What Science Says About Being A Dad

by Kristine Fellizar

With guys like Stephen Curry and Chris Pratt making the rounds recently for not only their work, but the total devotion they have to their families, now, more then ever, is a great time to celebrate what it means to be a father. Oh, and it's Father's Day, too. According to the National Fatherhood Initiative, a highly involved father has a great positive impact on a child’s life, and research shows that more father-child contact within the first 10 years lead to kids with fewer behavioral problems and high marks on reading achievement tests.

Being a mother is tough. There’s no question about it. But make no mistake, being a father isn’t an easy breezy walk in the park, either. According to Ask Men, being a good father entails being an open-minded disciplinarian who leads by example, allows his kids to make mistakes, challenges them, spends time with them, protects them, and shows them unconditional love.

A lot of research has been done surrounding mothers and their experiences from pregnancy to raising their children. It does makes sense, after all, mothers do have to deal with the whole growing-a-tiny-human-inside-of-themselves thing for nine months. But every now and then, a study will come out to give us better insight into fatherhood and its importance.

Here are 15 things to know about being a father, according to science:

1. We're More Like Our Dads — Genetically Speaking

A study done at the University of North Carolina found that in terms of genetic makeup, mammals are more like their fathers than their mothers. Even though we get the same amount of genetic mutations from our parents, we actually use more of the DNA we get from our dads. Knowing this information can help in the study of diseases. For example, the severity of a disease can be different if passed down from the mother or the father.

2. What To Expect When You're Expecting: Hormone Changes! For Both Moms And Dads

Obviously women go through a lot of hormone changes when they're expecting, but in a study of 29 first-time parents done by researchers at the University of Michigan found that expectant fathers showed drops in testosterone and estradiol, which is a form of estrogen. The hormone changes occur in the early stages of pregnancy. Researchers believe the changes occur due to a process happening within a man by just thinking of becoming a father. The study further found that men with larger declines in testosterone reported to being more engaged with their babies and even more supportive of their spouses.

3. Dads Need To Seriously Work On Their Baby Talk

Mothers are known for having soothing voices that can immediately put their child at ease. Scientists have even declared that mothers have mastered the art of "motherese," or that tweak in pitch and pace that a mother uses when she talks to her young child. Fathers, on the other hand, have a lot of work to do do in that area. A recent study done by researchers at Washington State University looked at 11 preschoolers around 30-months-old and recorded over 150 hours of audio to find their results. The study found that dads' voices tend to stay steady when they're talking to their children, and they pretty much talk to their kids like they talk to adults. But as speech scientist and the study's coauthor Mark VanDam pointed out, that's not necessarily a bad thing. In fact, in doing so, dads are actually giving their young kids a sort of "conversational bridge" to the outside world.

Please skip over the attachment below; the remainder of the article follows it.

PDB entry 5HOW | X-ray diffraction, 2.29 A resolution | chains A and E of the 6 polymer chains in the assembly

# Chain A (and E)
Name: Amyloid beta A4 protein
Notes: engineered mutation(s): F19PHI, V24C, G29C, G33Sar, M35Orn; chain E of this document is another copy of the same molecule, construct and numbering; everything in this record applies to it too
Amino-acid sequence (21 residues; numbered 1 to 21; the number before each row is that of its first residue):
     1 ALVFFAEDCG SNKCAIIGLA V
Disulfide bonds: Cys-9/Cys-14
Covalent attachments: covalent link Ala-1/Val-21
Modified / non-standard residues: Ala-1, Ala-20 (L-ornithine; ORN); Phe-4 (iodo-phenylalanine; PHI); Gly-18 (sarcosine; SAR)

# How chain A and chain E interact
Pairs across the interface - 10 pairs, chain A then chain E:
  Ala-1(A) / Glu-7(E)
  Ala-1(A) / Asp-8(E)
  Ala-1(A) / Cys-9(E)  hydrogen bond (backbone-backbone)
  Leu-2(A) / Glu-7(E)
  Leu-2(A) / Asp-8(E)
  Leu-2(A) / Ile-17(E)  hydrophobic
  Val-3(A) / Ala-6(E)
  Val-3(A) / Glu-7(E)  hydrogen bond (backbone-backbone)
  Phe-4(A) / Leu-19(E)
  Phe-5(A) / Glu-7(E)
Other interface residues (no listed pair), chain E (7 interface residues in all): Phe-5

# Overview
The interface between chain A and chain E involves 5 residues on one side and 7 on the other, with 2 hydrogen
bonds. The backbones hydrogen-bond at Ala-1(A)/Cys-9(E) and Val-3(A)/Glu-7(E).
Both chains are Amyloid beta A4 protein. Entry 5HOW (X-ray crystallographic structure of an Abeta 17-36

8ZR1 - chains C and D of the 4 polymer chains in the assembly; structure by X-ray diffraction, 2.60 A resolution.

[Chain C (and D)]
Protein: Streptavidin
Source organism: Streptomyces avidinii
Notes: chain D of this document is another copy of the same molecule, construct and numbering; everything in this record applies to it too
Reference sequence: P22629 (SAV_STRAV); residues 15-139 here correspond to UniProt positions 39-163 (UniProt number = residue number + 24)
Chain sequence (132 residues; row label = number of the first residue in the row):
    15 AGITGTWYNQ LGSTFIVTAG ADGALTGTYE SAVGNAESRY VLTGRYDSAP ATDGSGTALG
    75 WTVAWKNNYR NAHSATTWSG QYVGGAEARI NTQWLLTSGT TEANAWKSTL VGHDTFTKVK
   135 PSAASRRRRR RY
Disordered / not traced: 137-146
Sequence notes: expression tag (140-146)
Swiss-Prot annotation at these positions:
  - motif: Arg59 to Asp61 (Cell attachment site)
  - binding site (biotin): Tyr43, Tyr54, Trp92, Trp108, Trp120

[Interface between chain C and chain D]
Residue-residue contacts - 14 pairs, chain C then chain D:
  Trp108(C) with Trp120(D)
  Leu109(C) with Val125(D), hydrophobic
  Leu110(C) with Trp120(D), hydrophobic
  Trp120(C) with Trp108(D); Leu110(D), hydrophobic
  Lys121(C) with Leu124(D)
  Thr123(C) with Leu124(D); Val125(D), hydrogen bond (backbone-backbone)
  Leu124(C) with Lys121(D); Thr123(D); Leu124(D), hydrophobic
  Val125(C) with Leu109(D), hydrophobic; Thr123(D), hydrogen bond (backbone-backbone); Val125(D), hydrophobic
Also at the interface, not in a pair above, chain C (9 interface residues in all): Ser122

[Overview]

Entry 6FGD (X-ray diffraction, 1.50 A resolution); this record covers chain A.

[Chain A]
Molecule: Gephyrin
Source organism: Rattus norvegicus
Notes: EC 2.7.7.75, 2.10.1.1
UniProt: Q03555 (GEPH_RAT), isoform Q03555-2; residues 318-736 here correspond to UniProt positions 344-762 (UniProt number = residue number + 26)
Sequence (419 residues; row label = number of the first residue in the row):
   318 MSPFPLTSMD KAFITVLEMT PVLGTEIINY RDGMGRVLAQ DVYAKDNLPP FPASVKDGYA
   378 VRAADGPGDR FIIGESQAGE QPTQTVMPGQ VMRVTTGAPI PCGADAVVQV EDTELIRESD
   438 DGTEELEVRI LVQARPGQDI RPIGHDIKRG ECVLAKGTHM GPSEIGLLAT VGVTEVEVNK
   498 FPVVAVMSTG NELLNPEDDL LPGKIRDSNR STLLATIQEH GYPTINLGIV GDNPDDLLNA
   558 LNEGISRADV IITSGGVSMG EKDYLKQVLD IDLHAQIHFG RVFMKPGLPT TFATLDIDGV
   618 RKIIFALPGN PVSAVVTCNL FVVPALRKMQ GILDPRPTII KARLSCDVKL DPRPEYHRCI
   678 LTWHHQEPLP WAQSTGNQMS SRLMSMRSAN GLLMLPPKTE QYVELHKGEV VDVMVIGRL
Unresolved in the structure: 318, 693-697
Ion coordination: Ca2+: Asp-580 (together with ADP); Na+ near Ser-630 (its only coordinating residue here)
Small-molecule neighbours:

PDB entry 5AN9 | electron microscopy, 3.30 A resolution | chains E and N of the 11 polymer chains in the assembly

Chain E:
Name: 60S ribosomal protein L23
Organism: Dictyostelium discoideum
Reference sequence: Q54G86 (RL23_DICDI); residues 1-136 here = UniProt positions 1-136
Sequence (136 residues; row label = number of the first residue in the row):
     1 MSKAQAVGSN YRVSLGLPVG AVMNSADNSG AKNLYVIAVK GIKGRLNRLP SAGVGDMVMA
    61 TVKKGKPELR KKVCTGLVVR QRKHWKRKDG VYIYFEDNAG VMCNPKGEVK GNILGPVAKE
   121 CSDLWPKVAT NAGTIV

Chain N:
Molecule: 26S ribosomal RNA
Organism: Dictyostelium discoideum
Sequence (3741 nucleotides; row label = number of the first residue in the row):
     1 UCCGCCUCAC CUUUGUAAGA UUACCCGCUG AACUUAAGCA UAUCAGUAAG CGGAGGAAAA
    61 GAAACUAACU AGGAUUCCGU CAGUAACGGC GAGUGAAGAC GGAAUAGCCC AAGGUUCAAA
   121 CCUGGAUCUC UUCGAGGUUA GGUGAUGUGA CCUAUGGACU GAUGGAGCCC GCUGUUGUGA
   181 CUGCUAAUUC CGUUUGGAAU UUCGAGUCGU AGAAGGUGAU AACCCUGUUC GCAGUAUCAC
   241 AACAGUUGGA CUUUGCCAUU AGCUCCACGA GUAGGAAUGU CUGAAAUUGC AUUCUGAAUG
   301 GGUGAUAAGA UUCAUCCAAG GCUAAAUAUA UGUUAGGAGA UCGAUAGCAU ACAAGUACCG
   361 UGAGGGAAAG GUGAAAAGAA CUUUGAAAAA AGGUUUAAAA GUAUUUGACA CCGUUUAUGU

4. Dads, Too, Feel Guilty When They Leave Their Kids

If you think new moms are the only ones who feel guilty leaving their kids for even a short time, you'd be wrong. In a 2014 study of working mothers and fathers in focus groups by researchers at Kansas State University, it was found that men have to deal with their feelings when it comes to balancing family and fitness.

Emily Mailey, an assistant professor of kinesiology in the College of Human Ecology and researcher said,

A decline or lack of exercise among working parents has mostly been recognized as a female issue. The ethic of care theory — that females have been socialized to meet everyone else's needs before their own — explains why women feel guilty when they take time to exercise, though the same principle hasn't been studied for fathers. ...The guilt parents feel is because they think of exercise as a selfish behavior. Fathers reported guilt related to family and taking time for themselves, whereas mothers reported guilt related to family, taking time for themselves and work.

According to Mailey's research, fathers reported to taking time during lunch for exercise or working out during the day in order to spend more time with their family and kids after work.

5. Dads Need To Work On Their Fair Share Of Housework

In sticking to stereotypes, an Ohio State study found that pre-baby, working men and women shared the housework equally, but once the first child pops out, fathers tend to take a step back on chore duties. According to the study of 182 working couples who became first-time parents, the women spent an hour more at home each day than their husbands did. During the first weeks of parenthood, men actually cut back on their household duties by five hours per week. Speaking of chores...

6. Dads Who Do More Chores Have Daughters With High Aspirations

In a 2014 study published in Psychological Science, it was found that parents' domestic actions spoke louder than words. As in, even though a father preached all things feminism, if he left all the household duties to his wide, as "traditional" families tend to do, daughters will remember that and tend to envision themselves in traditionally female-dominant jobs. Researchers looked at 326 children aged 7 to 13-years-old and at least one of their involved parents. It was found that fathers who were found to help with household chores had daughters who aspired for less traditional and higher paying careers. So do as John Mayer says: Fathers, be good to your daughters, and wash a dish or two.